Kenosha Protests: What You Need To Know About the Shooting of Jacob Blake
On Aug. 23, a police officer in Kenosha, Wisconsin, shot and seriously injured Jacob Blake Jr., 29, as he entered his car. The days following saw protests, rallies, and looting in Kenosha, with some protests turning violent. On Sept. 1, President Trump and Attorney General William Barr also visited Kenosha to interact with the local businesses and law enforcement.
Details of the Shooting
At around 5 p.m. on Sunday, Aug. 23, Blake was shot seven times in the back by a Kenosha police officer later identified as Rusten Sheskey.
According to one interpretation of the events, police officers were called on-site, responding to a domestic incident. According to Wisconsin Attorney General Josh Kaul, a woman reported that her boyfriend was present but “not supposed to be on the premises.”
Blake’s shooting was captured on video by Raysean White, who was across the street at the time of the incident. White said he heard two women arguing when Blake arrived.
In White’s video, which had more than nine million views on Twitter, the police officers initially attempted to arrest Blake using a Taser. When Blake walked towards the driver’s side of his car and opened the door, the police officers followed him closely and shot him seven times in the back, severely injuring him.
Blake “fought with the officers, including putting one of the officers in a headlock,” Kenosha police union lawyer Brendan Matthews said.
According to White, the police officers shouted, “Drop the knife!” before shooting, but he didn’t see a knife in Blake’s hands.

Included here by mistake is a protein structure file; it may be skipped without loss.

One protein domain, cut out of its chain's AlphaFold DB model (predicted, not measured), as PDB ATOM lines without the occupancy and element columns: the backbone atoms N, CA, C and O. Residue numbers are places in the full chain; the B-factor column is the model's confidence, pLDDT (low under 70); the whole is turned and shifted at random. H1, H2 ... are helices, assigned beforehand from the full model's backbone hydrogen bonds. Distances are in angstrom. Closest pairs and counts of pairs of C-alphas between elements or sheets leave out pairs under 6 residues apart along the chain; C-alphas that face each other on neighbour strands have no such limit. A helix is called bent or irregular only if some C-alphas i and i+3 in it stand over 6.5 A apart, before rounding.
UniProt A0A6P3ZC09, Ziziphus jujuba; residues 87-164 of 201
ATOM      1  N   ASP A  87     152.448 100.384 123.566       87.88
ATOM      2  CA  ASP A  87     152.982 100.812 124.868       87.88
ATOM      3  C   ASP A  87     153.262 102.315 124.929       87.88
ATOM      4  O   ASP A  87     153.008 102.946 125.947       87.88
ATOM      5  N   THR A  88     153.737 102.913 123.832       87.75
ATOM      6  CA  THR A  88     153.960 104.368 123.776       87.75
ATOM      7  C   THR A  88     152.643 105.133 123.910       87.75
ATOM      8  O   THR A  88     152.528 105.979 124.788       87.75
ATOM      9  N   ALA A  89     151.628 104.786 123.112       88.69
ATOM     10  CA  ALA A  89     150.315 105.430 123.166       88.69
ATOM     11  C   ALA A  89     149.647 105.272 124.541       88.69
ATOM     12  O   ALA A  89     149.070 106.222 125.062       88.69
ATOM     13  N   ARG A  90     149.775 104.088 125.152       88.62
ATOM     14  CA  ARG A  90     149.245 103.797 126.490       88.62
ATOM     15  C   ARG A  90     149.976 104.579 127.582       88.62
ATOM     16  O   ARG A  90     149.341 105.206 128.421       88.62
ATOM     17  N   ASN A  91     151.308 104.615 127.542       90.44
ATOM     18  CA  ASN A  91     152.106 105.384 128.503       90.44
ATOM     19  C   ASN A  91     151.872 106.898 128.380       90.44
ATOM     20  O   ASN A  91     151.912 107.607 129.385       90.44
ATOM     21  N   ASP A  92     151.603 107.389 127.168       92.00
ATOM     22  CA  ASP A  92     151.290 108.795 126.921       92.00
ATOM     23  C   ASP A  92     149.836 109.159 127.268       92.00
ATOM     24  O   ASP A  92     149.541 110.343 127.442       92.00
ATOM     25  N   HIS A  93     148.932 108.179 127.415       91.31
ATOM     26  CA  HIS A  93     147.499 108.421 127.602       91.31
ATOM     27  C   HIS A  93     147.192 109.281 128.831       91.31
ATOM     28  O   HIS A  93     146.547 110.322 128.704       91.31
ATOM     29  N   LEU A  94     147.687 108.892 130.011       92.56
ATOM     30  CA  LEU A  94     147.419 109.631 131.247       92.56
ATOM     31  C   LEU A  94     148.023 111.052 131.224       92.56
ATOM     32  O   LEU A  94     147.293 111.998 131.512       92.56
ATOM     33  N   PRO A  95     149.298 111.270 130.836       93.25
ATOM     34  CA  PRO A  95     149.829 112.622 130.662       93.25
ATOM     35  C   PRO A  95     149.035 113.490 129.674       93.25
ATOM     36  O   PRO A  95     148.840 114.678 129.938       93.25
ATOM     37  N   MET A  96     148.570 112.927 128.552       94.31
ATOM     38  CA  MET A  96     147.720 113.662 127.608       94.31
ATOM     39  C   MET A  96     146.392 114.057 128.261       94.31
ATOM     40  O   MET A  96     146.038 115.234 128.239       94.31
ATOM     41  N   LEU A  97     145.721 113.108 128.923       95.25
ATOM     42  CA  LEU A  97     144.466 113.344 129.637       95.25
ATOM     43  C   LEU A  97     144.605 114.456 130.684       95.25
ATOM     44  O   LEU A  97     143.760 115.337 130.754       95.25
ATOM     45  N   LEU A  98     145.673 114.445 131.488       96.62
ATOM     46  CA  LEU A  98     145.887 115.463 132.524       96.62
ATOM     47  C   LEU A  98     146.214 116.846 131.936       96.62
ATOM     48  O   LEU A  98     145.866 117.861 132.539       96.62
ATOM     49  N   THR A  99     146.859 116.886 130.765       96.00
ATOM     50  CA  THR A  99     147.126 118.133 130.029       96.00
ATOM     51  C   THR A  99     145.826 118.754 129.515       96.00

Although police have “recovered a knife from the driver’s side floorboard” of his car, said Kaul, Blake did not have it on his person at the time of the incident, and no other weapon has been found in the vehicle.
Blake’s family members have disputed the course of events claimed by the Kenosha police union, calling the report “garbage.”
“We’re not going to allow them to come back a week later and talk about some type of weapon being involved after they temporarily paralyzed my nephew,” said Justin Blake, Jacob’s uncle. “As his uncle, that’s insulting.”
Resurgence in Unrest
After Blake’s shooting, protests and rallies erupted in Kenosha, continuing for two nights.
Hundreds of people congregated outside Kenosha police headquarters, some armed, some unarmed. The protests escalated, leading to looting, smashed cars, and torched buildings. Many were arrested.
“We are currently calculating damage estimates to business,” said Kenosha police officials.
The Kenosha Police Department said on Monday that most people arrested during the protests have been from outside the city. In a news release, the department confirmed that as of 12:30 p.m. Sunday, 175 people were arrested for violating curfew, burglary, carrying concealed weapons, and having possession of a controlled substance. Of those 175, 102 held addresses outside Kenosha.
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During the protests on Tuesday, Aug. 25, 17-year-old Kyle Rittenhouse shot three men and killed two with an AR-15-style rifle. Rittenhouse had traveled from out of state to participate in the city’s counter-protest. On Wednesday, Rittenhouse was charged with two counts of first-degree intentional homicide and arrested.
The shooting was captured on video. The video shows three police cars let Rittenhouse walk away on the night of the shooting.
After several days, unrest in Kenosha began to dwindle.
President Trump took credit for the relative peace in Kenosha after Aug. 25, tweeting the following:
If I didn’t INSIST on having the National Guard activate and go into Kenosha, Wisconsin, there would be no Kenosha right now. Also, there would have been great death and injury. I want to thank Law Enforcement and the National Guard. I will see you on Tuesday!